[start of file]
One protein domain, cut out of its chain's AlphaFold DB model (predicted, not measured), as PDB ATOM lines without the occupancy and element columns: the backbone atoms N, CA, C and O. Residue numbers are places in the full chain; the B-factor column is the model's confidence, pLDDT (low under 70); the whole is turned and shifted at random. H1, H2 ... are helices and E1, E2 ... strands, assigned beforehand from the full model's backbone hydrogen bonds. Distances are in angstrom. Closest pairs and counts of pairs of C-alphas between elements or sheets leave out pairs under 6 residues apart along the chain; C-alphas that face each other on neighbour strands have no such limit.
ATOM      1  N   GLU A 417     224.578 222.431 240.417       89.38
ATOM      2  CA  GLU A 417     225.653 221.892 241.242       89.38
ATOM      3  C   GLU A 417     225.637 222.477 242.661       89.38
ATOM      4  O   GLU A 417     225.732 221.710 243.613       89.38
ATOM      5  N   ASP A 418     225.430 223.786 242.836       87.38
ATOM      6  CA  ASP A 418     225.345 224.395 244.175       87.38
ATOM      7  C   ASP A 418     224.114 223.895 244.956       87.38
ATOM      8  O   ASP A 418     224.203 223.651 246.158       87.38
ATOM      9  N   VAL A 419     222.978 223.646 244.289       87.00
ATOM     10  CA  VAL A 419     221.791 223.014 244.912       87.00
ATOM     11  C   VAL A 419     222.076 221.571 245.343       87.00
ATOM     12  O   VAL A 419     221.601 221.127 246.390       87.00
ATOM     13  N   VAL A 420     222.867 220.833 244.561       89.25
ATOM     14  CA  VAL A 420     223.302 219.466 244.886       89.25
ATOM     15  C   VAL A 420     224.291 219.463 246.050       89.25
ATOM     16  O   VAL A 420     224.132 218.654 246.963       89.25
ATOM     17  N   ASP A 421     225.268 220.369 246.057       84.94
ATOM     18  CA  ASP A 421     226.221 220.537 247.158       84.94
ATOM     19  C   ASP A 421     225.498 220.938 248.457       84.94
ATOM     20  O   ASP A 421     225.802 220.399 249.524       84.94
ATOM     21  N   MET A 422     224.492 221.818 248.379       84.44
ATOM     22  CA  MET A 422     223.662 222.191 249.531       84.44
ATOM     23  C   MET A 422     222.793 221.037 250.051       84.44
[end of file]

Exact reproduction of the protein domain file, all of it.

One protein domain, cut out of its chain's AlphaFold DB model (predicted, not measured), as PDB ATOM lines without the occupancy and element columns: the backbone atoms N, CA, C and O. Residue numbers are places in the full chain; the B-factor column is the model's confidence, pLDDT (low under 70); the whole is turned and shifted at random. H1, H2 ... are helices and E1, E2 ... strands, assigned beforehand from the full model's backbone hydrogen bonds. Distances are in angstrom. Closest pairs and counts of pairs of C-alphas between elements or sheets leave out pairs under 6 residues apart along the chain; C-alphas that face each other on neighbour strands have no such limit.
ATOM      1  N   GLU A 417     224.578 222.431 240.417       89.38
ATOM      2  CA  GLU A 417     225.653 221.892 241.242       89.38
ATOM      3  C   GLU A 417     225.637 222.477 242.661       89.38
ATOM      4  O   GLU A 417     225.732 221.710 243.613       89.38
ATOM      5  N   ASP A 418     225.430 223.786 242.836       87.38
ATOM      6  CA  ASP A 418     225.345 224.395 244.175       87.38
ATOM      7  C   ASP A 418     224.114 223.895 244.956       87.38
ATOM      8  O   ASP A 418     224.203 223.651 246.158       87.38
ATOM      9  N   VAL A 419     222.978 223.646 244.289       87.00
ATOM     10  CA  VAL A 419     221.791 223.014 244.912       87.00
ATOM     11  C   VAL A 419     222.076 221.571 245.343       87.00
ATOM     12  O   VAL A 419     221.601 221.127 246.390       87.00
ATOM     13  N   VAL A 420     222.867 220.833 244.561       89.25
ATOM     14  CA  VAL A 420     223.302 219.466 244.886       89.25
ATOM     15  C   VAL A 420     224.291 219.463 246.050       89.25
ATOM     16  O   VAL A 420     224.132 218.654 246.963       89.25
ATOM     17  N   ASP A 421     225.268 220.369 246.057       84.94
ATOM     18  CA  ASP A 421     226.221 220.537 247.158       84.94
ATOM     19  C   ASP A 421     225.498 220.938 248.457       84.94
ATOM     20  O   ASP A 421     225.802 220.399 249.524       84.94
ATOM     21  N   MET A 422     224.492 221.818 248.379       84.44
ATOM     22  CA  MET A 422     223.662 222.191 249.531       84.44
ATOM     23  C   MET A 422     222.793 221.037 250.051       84.44